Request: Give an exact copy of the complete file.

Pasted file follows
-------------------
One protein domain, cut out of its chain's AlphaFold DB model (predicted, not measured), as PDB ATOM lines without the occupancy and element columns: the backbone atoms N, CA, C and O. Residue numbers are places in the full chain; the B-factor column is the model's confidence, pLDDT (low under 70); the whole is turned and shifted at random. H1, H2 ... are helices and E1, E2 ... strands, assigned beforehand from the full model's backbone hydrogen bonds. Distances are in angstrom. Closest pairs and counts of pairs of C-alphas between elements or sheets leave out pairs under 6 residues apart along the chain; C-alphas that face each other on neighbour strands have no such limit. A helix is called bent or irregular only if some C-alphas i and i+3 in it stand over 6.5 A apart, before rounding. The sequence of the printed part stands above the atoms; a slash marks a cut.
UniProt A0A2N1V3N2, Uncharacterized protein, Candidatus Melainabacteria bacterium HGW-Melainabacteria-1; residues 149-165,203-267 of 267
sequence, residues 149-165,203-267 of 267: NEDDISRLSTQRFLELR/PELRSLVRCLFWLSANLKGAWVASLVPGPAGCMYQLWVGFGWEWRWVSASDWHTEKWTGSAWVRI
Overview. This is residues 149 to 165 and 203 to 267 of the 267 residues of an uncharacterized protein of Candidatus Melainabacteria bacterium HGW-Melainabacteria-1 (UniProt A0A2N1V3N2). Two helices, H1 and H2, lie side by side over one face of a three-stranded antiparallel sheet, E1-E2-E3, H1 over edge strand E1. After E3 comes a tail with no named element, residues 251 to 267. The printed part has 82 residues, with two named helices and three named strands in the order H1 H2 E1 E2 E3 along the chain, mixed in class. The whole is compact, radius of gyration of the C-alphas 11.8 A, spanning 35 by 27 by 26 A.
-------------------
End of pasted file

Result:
One protein domain, cut out of its chain's AlphaFold DB model (predicted, not measured), as PDB ATOM lines without the occupancy and element columns: the backbone atoms N, CA, C and O. Residue numbers are places in the full chain; the B-factor column is the model's confidence, pLDDT (low under 70); the whole is turned and shifted at random. H1, H2 ... are helices and E1, E2 ... strands, assigned beforehand from the full model's backbone hydrogen bonds. Distances are in angstrom. Closest pairs and counts of pairs of C-alphas between elements or sheets leave out pairs under 6 residues apart along the chain; C-alphas that face each other on neighbour strands have no such limit. A helix is called bent or irregular only if some C-alphas i and i+3 in it stand over 6.5 A apart, before rounding. The sequence of the printed part stands above the atoms; a slash marks a cut.
UniProt A0A2N1V3N2, Uncharacterized protein, Candidatus Melainabacteria bacterium HGW-Melainabacteria-1; residues 149-165,203-267 of 267
sequence, residues 149-165,203-267 of 267: NEDDISRLSTQRFLELR/PELRSLVRCLFWLSANLKGAWVASLVPGPAGCMYQLWVGFGWEWRWVSASDWHTEKWTGSAWVRI
Overview. This is residues 149 to 165 and 203 to 267 of the 267 residues of an uncharacterized protein of Candidatus Melainabacteria bacterium HGW-Melainabacteria-1 (UniProt A0A2N1V3N2). Two helices, H1 and H2, lie side by side over one face of a three-stranded antiparallel sheet, E1-E2-E3, H1 over edge strand E1. After E3 comes a tail with no named element, residues 251 to 267. The printed part has 82 residues, with two named helices and three named strands in the order H1 H2 E1 E2 E3 along the chain, mixed in class. The whole is compact, radius of gyration of the C-alphas 11.8 A, spanning 35 by 27 by 26 A.